Having worked with clients from various spiritual backgrounds, I have generally found them to be passionate about their beliefs, and, some, in wanting to relate to others, are reluctant to share for fear of what others might think.
A Kahlil Gibran story can encourage us:
He writes: You ask me how I became a madman? One day, I woke from a sleep and found all my masks were stolen – I ran maskless through the streets shouting, ‘The cursed thieves.’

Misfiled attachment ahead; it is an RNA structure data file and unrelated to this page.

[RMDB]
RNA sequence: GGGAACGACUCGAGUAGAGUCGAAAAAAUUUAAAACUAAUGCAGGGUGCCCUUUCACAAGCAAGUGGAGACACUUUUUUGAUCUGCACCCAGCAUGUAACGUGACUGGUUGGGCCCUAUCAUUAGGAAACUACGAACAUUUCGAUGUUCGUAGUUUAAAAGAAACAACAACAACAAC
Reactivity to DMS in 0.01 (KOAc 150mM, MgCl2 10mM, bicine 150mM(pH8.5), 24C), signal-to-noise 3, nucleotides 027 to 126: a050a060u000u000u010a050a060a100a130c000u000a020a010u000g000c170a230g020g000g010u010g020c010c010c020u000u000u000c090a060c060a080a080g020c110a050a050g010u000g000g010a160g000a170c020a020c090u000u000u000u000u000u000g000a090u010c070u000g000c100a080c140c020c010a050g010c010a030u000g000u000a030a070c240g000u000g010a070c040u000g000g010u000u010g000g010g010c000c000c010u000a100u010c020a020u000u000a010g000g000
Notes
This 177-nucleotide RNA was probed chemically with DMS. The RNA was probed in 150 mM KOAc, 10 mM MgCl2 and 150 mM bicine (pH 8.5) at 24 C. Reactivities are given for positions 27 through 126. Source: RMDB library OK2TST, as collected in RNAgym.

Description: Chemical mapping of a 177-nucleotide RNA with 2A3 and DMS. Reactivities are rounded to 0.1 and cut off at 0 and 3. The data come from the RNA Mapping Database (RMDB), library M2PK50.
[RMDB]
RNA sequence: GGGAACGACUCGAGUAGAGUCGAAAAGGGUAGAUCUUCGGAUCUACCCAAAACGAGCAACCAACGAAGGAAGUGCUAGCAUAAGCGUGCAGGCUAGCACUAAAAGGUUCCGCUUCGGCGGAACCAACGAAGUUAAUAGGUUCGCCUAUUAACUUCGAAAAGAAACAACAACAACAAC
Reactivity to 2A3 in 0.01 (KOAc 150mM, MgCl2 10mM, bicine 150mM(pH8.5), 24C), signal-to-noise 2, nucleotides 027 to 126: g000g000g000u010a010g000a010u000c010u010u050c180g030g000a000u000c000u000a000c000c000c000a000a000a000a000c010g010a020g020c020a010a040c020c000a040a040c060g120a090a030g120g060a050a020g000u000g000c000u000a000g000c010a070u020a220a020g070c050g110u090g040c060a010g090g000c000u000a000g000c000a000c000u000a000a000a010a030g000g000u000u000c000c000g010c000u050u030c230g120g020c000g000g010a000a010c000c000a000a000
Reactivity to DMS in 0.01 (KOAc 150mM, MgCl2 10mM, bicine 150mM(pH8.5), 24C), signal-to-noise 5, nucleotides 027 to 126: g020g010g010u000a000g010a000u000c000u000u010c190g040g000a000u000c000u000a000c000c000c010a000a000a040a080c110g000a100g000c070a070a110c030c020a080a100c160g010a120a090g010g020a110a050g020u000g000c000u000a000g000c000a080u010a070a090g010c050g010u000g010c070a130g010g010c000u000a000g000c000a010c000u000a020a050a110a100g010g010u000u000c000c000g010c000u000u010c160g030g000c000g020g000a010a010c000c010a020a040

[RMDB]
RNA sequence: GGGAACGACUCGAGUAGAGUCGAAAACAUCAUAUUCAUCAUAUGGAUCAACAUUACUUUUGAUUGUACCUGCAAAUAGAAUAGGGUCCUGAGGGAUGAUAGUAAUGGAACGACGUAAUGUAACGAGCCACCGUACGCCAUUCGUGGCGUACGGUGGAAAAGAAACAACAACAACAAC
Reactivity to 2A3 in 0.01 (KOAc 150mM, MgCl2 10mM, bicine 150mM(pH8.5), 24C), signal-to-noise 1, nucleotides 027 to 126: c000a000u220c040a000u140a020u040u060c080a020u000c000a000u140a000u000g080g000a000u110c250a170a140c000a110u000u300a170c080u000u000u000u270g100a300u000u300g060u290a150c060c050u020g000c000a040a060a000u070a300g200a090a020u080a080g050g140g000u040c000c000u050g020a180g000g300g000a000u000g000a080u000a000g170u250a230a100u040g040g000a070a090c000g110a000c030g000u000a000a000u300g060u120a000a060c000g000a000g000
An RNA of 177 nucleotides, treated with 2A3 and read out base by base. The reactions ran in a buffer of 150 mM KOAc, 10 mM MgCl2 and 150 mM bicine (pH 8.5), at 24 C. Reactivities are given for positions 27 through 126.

People laughed at me; some ran away in fear.
When I reached the market place, a youth standing on a house-top cried, ‘Madman!.’
I looked up at him; the sun kissed my own naked face for the first time and my soul was inflamed with love for the sun; I wanted my masks no more. I cried, ‘Blessed are the thieves who stole my masks.’ Thus, I became a madman. [Adapted]
By not wearing a literal mask he became free; by not wearing a metaphorical mask we, too, become free. Though some may call us names – is that all they can do? – it’s really them that are ‘mad’, for still wearing their masks. Be free. Be bold. Be authentic.